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Russia jails Jehovah’s Witness for six years ...




Russia jails Jehovah’s Witness for six years in first prosecution under crackdown

Regional court agrees with prosecutors that Danish national guilty of 'extremist' behaviour by ignoring 2016 ban of his local group

Russia has sentenced a Danish national to six years’ imprisonment in the first prosecution of a Jehovah’s Witness since a crackdown on the fringe religious group began three years ago.

On Wednesday morning, a regional court in Oryol, western Russia, agreed with prosecutors that 46-year-old Dennis Christensen was guilty of “extremist” behaviour by ignoring a 2016 ban of his local group.

Mr Christensen had “undermined the constitutional order of Russia” by recruiting new members and agitating for the superiority of the movement over other Christian confessions, prosecutors alleged. Moreover, he had played a “central role” in organising the local group, even teaching followers the principles of “evading surveillance” by security services.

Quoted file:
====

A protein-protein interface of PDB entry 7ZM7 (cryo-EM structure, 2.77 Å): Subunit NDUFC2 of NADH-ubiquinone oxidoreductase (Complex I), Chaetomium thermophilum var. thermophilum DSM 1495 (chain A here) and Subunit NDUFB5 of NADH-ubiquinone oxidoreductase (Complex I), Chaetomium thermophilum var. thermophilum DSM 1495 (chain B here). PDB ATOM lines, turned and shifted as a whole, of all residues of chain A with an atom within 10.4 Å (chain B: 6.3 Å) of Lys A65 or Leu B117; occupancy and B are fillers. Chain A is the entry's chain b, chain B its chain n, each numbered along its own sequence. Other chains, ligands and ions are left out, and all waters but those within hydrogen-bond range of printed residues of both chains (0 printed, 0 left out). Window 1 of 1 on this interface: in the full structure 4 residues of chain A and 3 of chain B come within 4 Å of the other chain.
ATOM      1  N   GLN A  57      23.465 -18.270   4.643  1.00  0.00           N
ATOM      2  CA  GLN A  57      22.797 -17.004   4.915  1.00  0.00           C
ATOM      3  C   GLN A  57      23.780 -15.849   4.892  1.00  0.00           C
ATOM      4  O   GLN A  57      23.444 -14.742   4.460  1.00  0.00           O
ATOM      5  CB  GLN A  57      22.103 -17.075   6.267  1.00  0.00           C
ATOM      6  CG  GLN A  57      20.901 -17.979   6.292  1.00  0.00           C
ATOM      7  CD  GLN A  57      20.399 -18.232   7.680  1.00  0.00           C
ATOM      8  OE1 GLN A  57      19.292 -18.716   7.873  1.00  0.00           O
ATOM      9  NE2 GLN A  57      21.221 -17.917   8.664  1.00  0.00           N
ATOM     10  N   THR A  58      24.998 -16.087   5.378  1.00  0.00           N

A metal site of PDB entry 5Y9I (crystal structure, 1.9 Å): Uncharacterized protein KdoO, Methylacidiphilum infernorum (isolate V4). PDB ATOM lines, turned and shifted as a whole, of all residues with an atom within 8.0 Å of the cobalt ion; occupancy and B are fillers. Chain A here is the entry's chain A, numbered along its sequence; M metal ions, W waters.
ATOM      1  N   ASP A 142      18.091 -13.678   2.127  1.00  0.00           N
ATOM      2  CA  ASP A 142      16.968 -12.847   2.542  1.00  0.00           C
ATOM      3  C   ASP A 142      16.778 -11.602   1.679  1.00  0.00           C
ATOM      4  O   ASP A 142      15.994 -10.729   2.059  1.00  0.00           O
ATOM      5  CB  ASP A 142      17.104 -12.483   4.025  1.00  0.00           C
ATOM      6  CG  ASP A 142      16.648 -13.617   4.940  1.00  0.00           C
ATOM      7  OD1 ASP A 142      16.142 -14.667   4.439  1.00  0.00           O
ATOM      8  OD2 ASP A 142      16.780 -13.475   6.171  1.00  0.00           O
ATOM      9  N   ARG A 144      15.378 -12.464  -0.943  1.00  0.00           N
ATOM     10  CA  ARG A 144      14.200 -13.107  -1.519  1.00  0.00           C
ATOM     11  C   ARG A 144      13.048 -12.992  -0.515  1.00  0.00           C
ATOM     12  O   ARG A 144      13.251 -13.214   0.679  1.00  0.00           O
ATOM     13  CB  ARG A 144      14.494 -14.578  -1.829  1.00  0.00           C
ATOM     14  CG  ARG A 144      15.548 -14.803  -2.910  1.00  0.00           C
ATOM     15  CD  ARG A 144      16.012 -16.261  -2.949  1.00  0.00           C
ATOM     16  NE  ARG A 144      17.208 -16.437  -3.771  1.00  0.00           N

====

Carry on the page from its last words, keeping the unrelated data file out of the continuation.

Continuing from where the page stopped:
While Mr Christensen was never actually an official member of the organising committee of the Oryol group, he was the only person arrested in a dramatic raid by masked officers during a prayer meeting in May 2017.

A Jehovah’s Witness since childhood, the Danish national moved to Russia in the late 1990s. He spent some time working as a volunteer in the St Petersburg Jehovah’s Witness branch, before moving to Murmansk in the Russian far north, and then to Oryol.

In 2017, Russia’s Supreme Court agreed with the authorities’ assessment of Jehovah’s Witnesses as extremist and ruled that all Russian branches of the organisation should be closed. Amnesty International has described Mr Christensen and other Jehovah’s Witnesses arrested under the crackdown as prisoners of conscience.

Before sentencing, Mr Christensen said the charges were “absurd”, but thanked the judge for allowing him to return to prison in time for dinner.

The six-year prison sentence, while only six months short of what prosecutors asked for, was the minimum the judge could administer. Less than 0.1 per cent of trials in Russia end in acquittals.

The verdict ended hope for activists who had been encouraged by an unexpected December intervention by Vladimir Putin, who criticised “silly” extremism trials, and called for greater scrutiny.

Speaking in his daily press conference with journalists, Kremlin spokesperson Dmitry Peskov said that he was unfamiliar with the details of the case – but said he was sure there was “some” element of extremism given the eventual conviction.

https://www.independent.co.uk/news/
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